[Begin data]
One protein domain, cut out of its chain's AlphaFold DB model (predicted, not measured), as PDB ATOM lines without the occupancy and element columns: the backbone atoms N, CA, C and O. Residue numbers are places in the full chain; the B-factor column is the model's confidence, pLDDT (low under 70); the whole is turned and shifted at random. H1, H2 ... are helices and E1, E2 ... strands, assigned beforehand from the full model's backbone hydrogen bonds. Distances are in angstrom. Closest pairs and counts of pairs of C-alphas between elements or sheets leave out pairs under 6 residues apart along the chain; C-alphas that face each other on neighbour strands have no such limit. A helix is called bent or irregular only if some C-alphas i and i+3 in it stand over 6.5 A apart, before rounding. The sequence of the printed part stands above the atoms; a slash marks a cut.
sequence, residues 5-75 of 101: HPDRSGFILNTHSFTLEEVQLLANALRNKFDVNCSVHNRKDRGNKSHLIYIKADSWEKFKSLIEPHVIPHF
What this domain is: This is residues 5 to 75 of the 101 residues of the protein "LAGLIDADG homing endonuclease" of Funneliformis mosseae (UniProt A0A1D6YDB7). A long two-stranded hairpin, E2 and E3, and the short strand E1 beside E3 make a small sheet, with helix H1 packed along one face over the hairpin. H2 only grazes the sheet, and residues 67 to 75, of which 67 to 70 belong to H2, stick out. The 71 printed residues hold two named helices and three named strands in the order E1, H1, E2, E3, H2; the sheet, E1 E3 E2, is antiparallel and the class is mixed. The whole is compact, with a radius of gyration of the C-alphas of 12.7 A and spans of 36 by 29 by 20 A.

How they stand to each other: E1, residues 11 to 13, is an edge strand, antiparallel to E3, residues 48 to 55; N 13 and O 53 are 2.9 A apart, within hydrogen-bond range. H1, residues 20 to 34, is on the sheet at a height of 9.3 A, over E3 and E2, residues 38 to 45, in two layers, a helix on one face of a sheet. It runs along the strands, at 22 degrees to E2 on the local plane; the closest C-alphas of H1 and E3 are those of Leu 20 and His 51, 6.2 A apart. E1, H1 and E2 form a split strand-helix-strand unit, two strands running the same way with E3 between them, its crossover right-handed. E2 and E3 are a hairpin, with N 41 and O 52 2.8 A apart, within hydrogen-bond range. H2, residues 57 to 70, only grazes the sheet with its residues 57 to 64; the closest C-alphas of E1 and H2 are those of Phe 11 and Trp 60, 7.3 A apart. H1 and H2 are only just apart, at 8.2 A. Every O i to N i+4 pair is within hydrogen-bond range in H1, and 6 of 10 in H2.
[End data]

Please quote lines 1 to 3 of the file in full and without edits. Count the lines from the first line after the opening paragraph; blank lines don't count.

sequence, residues 5-75 of 101: HPDRSGFILNTHSFTLEEVQLLANALRNKFDVNCSVHNRKDRGNKSHLIYIKADSWEKFKSLIEPHVIPHF
What this domain is: This is residues 5 to 75 of the 101 residues of the protein "LAGLIDADG homing endonuclease" of Funneliformis mosseae (UniProt A0A1D6YDB7). A long two-stranded hairpin, E2 and E3, and the short strand E1 beside E3 make a small sheet, with helix H1 packed along one face over the hairpin. H2 only grazes the sheet, and residues 67 to 75, of which 67 to 70 belong to H2, stick out. The 71 printed residues hold two named helices and three named strands in the order E1, H1, E2, E3, H2; the sheet, E1 E3 E2, is antiparallel and the class is mixed. The whole is compact, with a radius of gyration of the C-alphas of 12.7 A and spans of 36 by 29 by 20 A.

How they stand to each other: E1, residues 11 to 13, is an edge strand, antiparallel to E3, residues 48 to 55; N 13 and O 53 are 2.9 A apart, within hydrogen-bond range. H1, residues 20 to 34, is on the sheet at a height of 9.3 A, over E3 and E2, residues 38 to 45, in two layers, a helix on one face of a sheet. It runs along the strands, at 22 degrees to E2 on the local plane; the closest C-alphas of H1 and E3 are those of Leu 20 and His 51, 6.2 A apart. E1, H1 and E2 form a split strand-helix-strand unit, two strands running the same way with E3 between them, its crossover right-handed. E2 and E3 are a hairpin, with N 41 and O 52 2.8 A apart, within hydrogen-bond range. H2, residues 57 to 70, only grazes the sheet with its residues 57 to 64; the closest C-alphas of E1 and H2 are those of Phe 11 and Trp 60, 7.3 A apart. H1 and H2 are only just apart, at 8.2 A. Every O i to N i+4 pair is within hydrogen-bond range in H1, and 6 of 10 in H2.